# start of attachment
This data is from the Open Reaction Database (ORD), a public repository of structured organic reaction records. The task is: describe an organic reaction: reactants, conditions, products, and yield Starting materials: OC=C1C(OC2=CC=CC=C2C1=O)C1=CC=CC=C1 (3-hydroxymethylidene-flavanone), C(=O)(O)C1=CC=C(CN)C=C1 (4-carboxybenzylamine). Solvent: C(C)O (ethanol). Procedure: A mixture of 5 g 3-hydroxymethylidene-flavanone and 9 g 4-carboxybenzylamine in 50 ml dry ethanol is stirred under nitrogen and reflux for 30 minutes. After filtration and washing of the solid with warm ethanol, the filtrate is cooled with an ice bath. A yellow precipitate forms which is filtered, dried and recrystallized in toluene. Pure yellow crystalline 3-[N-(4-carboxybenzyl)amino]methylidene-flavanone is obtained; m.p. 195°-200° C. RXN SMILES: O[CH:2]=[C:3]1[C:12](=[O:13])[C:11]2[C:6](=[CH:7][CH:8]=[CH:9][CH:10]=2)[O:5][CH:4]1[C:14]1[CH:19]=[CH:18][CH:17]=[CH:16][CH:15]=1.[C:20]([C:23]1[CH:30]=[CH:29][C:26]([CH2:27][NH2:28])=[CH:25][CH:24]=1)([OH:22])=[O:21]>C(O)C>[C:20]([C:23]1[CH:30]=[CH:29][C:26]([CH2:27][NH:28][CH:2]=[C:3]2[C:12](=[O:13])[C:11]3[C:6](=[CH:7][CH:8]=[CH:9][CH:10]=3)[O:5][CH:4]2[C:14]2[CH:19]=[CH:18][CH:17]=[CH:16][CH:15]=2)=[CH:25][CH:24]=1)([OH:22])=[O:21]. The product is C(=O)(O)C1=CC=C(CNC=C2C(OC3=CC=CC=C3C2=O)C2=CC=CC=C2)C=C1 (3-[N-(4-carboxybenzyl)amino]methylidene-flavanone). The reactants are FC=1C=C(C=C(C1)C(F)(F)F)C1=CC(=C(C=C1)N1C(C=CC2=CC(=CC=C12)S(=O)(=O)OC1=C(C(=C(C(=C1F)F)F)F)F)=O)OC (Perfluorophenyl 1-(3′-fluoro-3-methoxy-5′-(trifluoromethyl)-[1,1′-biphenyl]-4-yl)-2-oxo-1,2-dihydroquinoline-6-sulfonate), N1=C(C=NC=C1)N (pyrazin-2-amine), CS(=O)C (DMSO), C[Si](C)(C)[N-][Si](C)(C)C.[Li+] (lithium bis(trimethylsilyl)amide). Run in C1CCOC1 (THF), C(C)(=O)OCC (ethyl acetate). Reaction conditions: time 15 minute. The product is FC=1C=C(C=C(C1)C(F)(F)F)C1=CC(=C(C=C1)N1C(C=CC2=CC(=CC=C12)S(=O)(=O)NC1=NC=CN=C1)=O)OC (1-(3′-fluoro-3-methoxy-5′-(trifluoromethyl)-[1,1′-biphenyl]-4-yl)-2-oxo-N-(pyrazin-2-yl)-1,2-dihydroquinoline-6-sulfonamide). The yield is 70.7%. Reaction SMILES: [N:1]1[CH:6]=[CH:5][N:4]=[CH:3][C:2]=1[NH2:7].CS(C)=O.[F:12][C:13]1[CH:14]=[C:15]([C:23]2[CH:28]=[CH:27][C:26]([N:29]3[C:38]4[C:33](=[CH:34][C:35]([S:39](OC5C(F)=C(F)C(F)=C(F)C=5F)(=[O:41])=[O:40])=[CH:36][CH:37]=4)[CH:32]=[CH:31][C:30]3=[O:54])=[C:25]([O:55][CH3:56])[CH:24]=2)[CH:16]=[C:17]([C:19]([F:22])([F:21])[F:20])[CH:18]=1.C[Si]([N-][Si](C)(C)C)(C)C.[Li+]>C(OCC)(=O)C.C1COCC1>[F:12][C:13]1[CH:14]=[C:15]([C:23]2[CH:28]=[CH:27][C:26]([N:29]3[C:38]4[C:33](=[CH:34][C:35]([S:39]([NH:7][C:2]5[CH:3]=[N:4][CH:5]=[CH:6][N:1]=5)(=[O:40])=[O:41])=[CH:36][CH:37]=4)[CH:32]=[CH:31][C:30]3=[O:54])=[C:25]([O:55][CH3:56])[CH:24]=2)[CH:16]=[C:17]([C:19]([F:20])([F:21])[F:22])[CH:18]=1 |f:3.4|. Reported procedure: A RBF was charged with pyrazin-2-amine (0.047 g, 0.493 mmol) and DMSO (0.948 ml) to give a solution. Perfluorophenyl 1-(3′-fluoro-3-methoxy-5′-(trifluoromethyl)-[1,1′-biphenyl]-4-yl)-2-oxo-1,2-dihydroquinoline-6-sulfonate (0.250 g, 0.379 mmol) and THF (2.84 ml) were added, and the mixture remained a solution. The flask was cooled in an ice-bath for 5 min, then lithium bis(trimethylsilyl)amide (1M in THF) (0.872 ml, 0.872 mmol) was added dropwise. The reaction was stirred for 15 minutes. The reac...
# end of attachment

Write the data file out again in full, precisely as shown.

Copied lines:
This data is from the Open Reaction Database (ORD), a public repository of structured organic reaction records. The task is: describe an organic reaction: reactants, conditions, products, and yield Starting materials: OC=C1C(OC2=CC=CC=C2C1=O)C1=CC=CC=C1 (3-hydroxymethylidene-flavanone), C(=O)(O)C1=CC=C(CN)C=C1 (4-carboxybenzylamine). Solvent: C(C)O (ethanol). Procedure: A mixture of 5 g 3-hydroxymethylidene-flavanone and 9 g 4-carboxybenzylamine in 50 ml dry ethanol is stirred under nitrogen and reflux for 30 minutes. After filtration and washing of the solid with warm ethanol, the filtrate is cooled with an ice bath. A yellow precipitate forms which is filtered, dried and recrystallized in toluene. Pure yellow crystalline 3-[N-(4-carboxybenzyl)amino]methylidene-flavanone is obtained; m.p. 195°-200° C. RXN SMILES: O[CH:2]=[C:3]1[C:12](=[O:13])[C:11]2[C:6](=[CH:7][CH:8]=[CH:9][CH:10]=2)[O:5][CH:4]1[C:14]1[CH:19]=[CH:18][CH:17]=[CH:16][CH:15]=1.[C:20]([C:23]1[CH:30]=[CH:29][C:26]([CH2:27][NH2:28])=[CH:25][CH:24]=1)([OH:22])=[O:21]>C(O)C>[C:20]([C:23]1[CH:30]=[CH:29][C:26]([CH2:27][NH:28][CH:2]=[C:3]2[C:12](=[O:13])[C:11]3[C:6](=[CH:7][CH:8]=[CH:9][CH:10]=3)[O:5][CH:4]2[C:14]2[CH:19]=[CH:18][CH:17]=[CH:16][CH:15]=2)=[CH:25][CH:24]=1)([OH:22])=[O:21]. The product is C(=O)(O)C1=CC=C(CNC=C2C(OC3=CC=CC=C3C2=O)C2=CC=CC=C2)C=C1 (3-[N-(4-carboxybenzyl)amino]methylidene-flavanone). The reactants are FC=1C=C(C=C(C1)C(F)(F)F)C1=CC(=C(C=C1)N1C(C=CC2=CC(=CC=C12)S(=O)(=O)OC1=C(C(=C(C(=C1F)F)F)F)F)=O)OC (Perfluorophenyl 1-(3′-fluoro-3-methoxy-5′-(trifluoromethyl)-[1,1′-biphenyl]-4-yl)-2-oxo-1,2-dihydroquinoline-6-sulfonate), N1=C(C=NC=C1)N (pyrazin-2-amine), CS(=O)C (DMSO), C[Si](C)(C)[N-][Si](C)(C)C.[Li+] (lithium bis(trimethylsilyl)amide). Run in C1CCOC1 (THF), C(C)(=O)OCC (ethyl acetate). Reaction conditions: time 15 minute. The product is FC=1C=C(C=C(C1)C(F)(F)F)C1=CC(=C(C=C1)N1C(C=CC2=CC(=CC=C12)S(=O)(=O)NC1=NC=CN=C1)=O)OC (1-(3′-fluoro-3-methoxy-5′-(trifluoromethyl)-[1,1′-biphenyl]-4-yl)-2-oxo-N-(pyrazin-2-yl)-1,2-dihydroquinoline-6-sulfonamide). The yield is 70.7%. Reaction SMILES: [N:1]1[CH:6]=[CH:5][N:4]=[CH:3][C:2]=1[NH2:7].CS(C)=O.[F:12][C:13]1[CH:14]=[C:15]([C:23]2[CH:28]=[CH:27][C:26]([N:29]3[C:38]4[C:33](=[CH:34][C:35]([S:39](OC5C(F)=C(F)C(F)=C(F)C=5F)(=[O:41])=[O:40])=[CH:36][CH:37]=4)[CH:32]=[CH:31][C:30]3=[O:54])=[C:25]([O:55][CH3:56])[CH:24]=2)[CH:16]=[C:17]([C:19]([F:22])([F:21])[F:20])[CH:18]=1.C[Si]([N-][Si](C)(C)C)(C)C.[Li+]>C(OCC)(=O)C.C1COCC1>[F:12][C:13]1[CH:14]=[C:15]([C:23]2[CH:28]=[CH:27][C:26]([N:29]3[C:38]4[C:33](=[CH:34][C:35]([S:39]([NH:7][C:2]5[CH:3]=[N:4][CH:5]=[CH:6][N:1]=5)(=[O:40])=[O:41])=[CH:36][CH:37]=4)[CH:32]=[CH:31][C:30]3=[O:54])=[C:25]([O:55][CH3:56])[CH:24]=2)[CH:16]=[C:17]([C:19]([F:20])([F:21])[F:22])[CH:18]=1 |f:3.4|. Reported procedure: A RBF was charged with pyrazin-2-amine (0.047 g, 0.493 mmol) and DMSO (0.948 ml) to give a solution. Perfluorophenyl 1-(3′-fluoro-3-methoxy-5′-(trifluoromethyl)-[1,1′-biphenyl]-4-yl)-2-oxo-1,2-dihydroquinoline-6-sulfonate (0.250 g, 0.379 mmol) and THF (2.84 ml) were added, and the mixture remained a solution. The flask was cooled in an ice-bath for 5 min, then lithium bis(trimethylsilyl)amide (1M in THF) (0.872 ml, 0.872 mmol) was added dropwise. The reaction was stirred for 15 minutes. The reac...